After a report issued in June found that the problems could potentially affect thousands of graves, defense officials received about 1,100 calls from worried families.
One of those callers, the widow of an Army staff sergeant, led to the exhumation of three graves late last month. The three remains in those graves, all former members of the armed forces, were found to be in the wrong place, said Gary Tallman, an Army spokesman.
"The families are satisfied that the problem was fixed," Tallman said Wednesday.
A fourth grave was opened Wednesday in a different section of Arlington. At the request of his father, the grave and casket of Marine Pfc. Heath Warner of Canton, Ohio, were opened. The site was found to hold the remains of Warner, who was killed in Iraq in 2006, Tallman said.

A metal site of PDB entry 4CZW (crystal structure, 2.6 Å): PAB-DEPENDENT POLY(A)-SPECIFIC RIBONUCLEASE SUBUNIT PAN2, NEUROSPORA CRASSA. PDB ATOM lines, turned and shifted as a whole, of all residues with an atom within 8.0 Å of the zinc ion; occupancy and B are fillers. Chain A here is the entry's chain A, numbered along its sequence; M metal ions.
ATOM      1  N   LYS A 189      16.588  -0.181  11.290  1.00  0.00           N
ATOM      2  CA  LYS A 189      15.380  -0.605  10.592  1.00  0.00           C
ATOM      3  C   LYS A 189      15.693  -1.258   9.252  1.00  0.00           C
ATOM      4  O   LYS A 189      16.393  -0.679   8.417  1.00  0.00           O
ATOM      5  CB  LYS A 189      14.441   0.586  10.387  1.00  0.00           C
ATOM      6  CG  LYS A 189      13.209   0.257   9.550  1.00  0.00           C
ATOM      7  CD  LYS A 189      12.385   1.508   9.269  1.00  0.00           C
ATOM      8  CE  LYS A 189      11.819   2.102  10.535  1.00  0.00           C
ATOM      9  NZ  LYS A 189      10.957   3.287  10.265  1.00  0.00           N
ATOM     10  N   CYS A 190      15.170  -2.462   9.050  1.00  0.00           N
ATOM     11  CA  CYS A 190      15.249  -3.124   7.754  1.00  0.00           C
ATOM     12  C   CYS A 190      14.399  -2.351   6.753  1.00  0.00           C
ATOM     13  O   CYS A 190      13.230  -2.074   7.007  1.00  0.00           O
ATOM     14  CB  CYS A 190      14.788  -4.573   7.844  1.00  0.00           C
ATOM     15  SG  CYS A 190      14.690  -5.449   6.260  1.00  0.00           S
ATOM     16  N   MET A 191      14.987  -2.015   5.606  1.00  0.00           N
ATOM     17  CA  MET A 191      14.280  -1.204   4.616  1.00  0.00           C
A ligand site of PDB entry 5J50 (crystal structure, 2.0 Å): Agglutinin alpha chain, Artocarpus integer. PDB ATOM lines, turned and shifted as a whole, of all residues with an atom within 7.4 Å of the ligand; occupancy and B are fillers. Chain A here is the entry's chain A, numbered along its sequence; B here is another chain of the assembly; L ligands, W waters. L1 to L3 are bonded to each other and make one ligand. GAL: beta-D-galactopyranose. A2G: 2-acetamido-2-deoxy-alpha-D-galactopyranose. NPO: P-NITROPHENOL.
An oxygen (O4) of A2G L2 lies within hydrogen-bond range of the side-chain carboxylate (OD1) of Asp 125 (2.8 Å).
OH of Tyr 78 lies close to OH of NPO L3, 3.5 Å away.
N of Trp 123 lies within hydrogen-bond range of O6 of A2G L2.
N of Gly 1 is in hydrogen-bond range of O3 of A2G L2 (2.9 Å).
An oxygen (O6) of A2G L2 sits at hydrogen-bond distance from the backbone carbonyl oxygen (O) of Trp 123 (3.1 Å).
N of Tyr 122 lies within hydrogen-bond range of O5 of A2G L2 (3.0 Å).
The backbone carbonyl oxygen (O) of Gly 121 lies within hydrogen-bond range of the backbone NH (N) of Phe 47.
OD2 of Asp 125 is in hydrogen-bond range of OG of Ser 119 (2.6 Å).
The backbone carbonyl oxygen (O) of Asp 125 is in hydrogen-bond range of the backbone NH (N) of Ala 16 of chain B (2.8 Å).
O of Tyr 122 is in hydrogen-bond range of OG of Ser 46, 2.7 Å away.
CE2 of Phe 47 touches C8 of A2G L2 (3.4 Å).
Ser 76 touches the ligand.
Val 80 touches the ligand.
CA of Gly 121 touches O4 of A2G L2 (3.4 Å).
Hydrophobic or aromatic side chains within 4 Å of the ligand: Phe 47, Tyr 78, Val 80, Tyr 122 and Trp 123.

"We're gratified that the outcome was positive and they were able to gain some closure," Tallman said of Warner's family members.
Tallman said he was not aware of any other requests for exhumation.
The investigation into cemetery mismanagement marred the reputation of one of the nation's best-known burial grounds. Army Secretary John McHugh announced that the cemetery's two civilian leaders would be forced to step aside, and appointed a new chief to conduct a more thorough investigation to sort out the mix-ups.
Each year almost 4 million people visit Arlington, where more than 300,000 remains are buried, including those of troops from conflicts dating back to the Civil War, as well as U.S. presidents and their spouses and other U.S. officials.
Arlington National Cemetery http://www.arlingtoncemetery.mil/